The U.S. Department of the Interior, U.S. Department of the Army, and U.S. Department of Justice have released the report “Improving Tribal Consultation and Tribal Involvement in Federal Infrastructure Decisions.”

From the Report:

I. Executive Summary

Over the past eight years, the Obama Administration has made historic progress to strengthen the government-to-government relationship between the United States (United States or U.S.) and Federally-recognized Indian Tribes (Tribes or Indian Tribes) and to better fulfill the United States’ trust responsibility to Tribes. In addition to creation of the White House Council on Native American Affairs, restoring Tribal homelands, and settling historic disputes, this Administration has prioritized Tribal consultation as a method for considering how Federal policies and decision-making processes affect the interests of Tribes and their members. With regard to infrastructure projects, historically Federal agencies have not, as a matter of policy, sought out Tribal input or consistently worked to integrate Tribal concerns into the project approval processes; Tribal consultation is a way to rectify this by recognizing the government-to- government relationship and taking Tribal interests into account from the start.

Investment in our Nation’s infrastructure has also been a priority of the Obama Administration. The lack of 21st century infrastructure is particularly apparent in Indian country. Whether it is running water, roads, housing, or broadband, Tribal communities are often the most in need. National proposals included calling for investments in a cleaner, more reliable transportation system that reduces our reliance on fossil fuels, cuts carbon pollution, and helps mitigate impacts of climate change; expanding collaboration across the public and private sectors; and calling for establishment of a National Infrastructure Bank. Since 2011, the Administration has undertaken an ambitious effort to modernize the Federal Government’s role in infrastructure permitting processes. Through a variety of actions, the Administration has sought to expedite the review and permitting of major infrastructure projects that will strengthen our Nation’s economy, create jobs, and improve our competitiveness in the international market.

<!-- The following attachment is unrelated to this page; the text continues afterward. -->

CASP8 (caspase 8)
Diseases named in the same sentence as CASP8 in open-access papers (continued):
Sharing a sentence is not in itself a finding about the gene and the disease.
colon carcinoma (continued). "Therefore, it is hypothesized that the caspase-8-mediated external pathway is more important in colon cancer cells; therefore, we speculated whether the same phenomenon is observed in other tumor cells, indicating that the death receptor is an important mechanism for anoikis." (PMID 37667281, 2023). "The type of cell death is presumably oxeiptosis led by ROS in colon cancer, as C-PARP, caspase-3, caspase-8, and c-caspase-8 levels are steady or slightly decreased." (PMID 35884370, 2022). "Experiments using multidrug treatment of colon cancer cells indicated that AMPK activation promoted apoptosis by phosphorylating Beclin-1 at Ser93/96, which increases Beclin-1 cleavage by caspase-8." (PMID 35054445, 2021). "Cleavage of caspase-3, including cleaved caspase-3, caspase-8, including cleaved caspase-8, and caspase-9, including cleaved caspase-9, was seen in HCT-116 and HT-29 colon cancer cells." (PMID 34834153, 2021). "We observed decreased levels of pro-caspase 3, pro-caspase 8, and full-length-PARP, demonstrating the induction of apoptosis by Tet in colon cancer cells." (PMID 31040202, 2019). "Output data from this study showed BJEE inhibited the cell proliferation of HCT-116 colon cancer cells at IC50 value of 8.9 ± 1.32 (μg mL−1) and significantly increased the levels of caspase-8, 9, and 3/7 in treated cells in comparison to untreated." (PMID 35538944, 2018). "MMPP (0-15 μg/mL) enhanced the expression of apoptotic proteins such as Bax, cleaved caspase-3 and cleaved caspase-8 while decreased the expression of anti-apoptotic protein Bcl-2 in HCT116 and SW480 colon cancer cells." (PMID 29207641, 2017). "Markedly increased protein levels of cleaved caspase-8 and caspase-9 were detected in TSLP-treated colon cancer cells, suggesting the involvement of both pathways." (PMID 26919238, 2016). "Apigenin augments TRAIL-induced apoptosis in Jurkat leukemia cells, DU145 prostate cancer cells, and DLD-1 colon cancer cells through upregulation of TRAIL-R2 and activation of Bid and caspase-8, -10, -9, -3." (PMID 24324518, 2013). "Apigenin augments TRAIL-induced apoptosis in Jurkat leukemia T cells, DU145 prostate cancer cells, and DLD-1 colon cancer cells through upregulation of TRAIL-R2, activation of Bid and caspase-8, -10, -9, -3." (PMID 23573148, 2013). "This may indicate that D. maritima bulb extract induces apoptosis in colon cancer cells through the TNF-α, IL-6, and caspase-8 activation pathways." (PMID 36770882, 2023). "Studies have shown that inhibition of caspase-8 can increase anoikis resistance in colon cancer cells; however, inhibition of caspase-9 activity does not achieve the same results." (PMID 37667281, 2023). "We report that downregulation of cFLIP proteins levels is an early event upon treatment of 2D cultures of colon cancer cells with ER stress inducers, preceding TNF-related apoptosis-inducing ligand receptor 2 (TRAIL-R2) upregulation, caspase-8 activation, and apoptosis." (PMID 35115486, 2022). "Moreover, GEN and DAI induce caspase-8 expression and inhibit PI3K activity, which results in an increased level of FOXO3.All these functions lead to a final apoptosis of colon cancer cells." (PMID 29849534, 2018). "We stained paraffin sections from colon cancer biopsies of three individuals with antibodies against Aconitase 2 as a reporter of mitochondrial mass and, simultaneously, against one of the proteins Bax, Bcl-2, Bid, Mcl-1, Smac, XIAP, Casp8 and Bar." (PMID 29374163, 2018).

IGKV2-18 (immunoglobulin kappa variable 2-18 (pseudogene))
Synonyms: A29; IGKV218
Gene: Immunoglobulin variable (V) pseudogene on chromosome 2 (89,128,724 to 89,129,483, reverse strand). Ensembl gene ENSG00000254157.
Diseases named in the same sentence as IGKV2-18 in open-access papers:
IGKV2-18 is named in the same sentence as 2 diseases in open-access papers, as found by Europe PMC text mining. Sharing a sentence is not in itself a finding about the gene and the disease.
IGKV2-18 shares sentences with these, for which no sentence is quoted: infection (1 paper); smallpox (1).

Recognizing these priorities are interlinked, on September 23, 2016, the Department of the Interior, Department of Justice, and the Department of the Army issued a joint letter to Tribal Leaders committing to a broad review and consultation with Tribes on how Federal decision- making on infrastructure and related projects can better allow for timely and meaningful Tribal input. This Report, Improving Tribal Consultation and Tribal Involvement in Federal Infrastructure Decisions, is the product of this government-to-government consultation and comments received from fifty-nine Tribes (and eight organizations representing Tribal interests) in October and November 2016. It reflects the start of a continuing nation-to-nation consultation that is needed to ensure that infrastructure projects are sited in a manner that lives up to the United States’ obligations to Tribes.

While each Tribe’s comments were unique to their respective experiences, Tribes spoke with one voice as to the need for improvement in how and when Federal agencies engage Tribes prior to authorizing or otherwise initiating Federal infrastructure decisions. Specifically, Tribes stated that Federal agencies are inconsistent in the degree to which each agency is aware of, and implements, its responsibilities to engage with Tribes as sovereigns in accordance with the government-to-government framework, the Federal relationship, and Tribal reserved rights through treaties and other legal authorities. Even where such rights and responsibilities are explicit in law, regulation, or policy, Tribes asserted that Federal agencies often fail to fully implement them.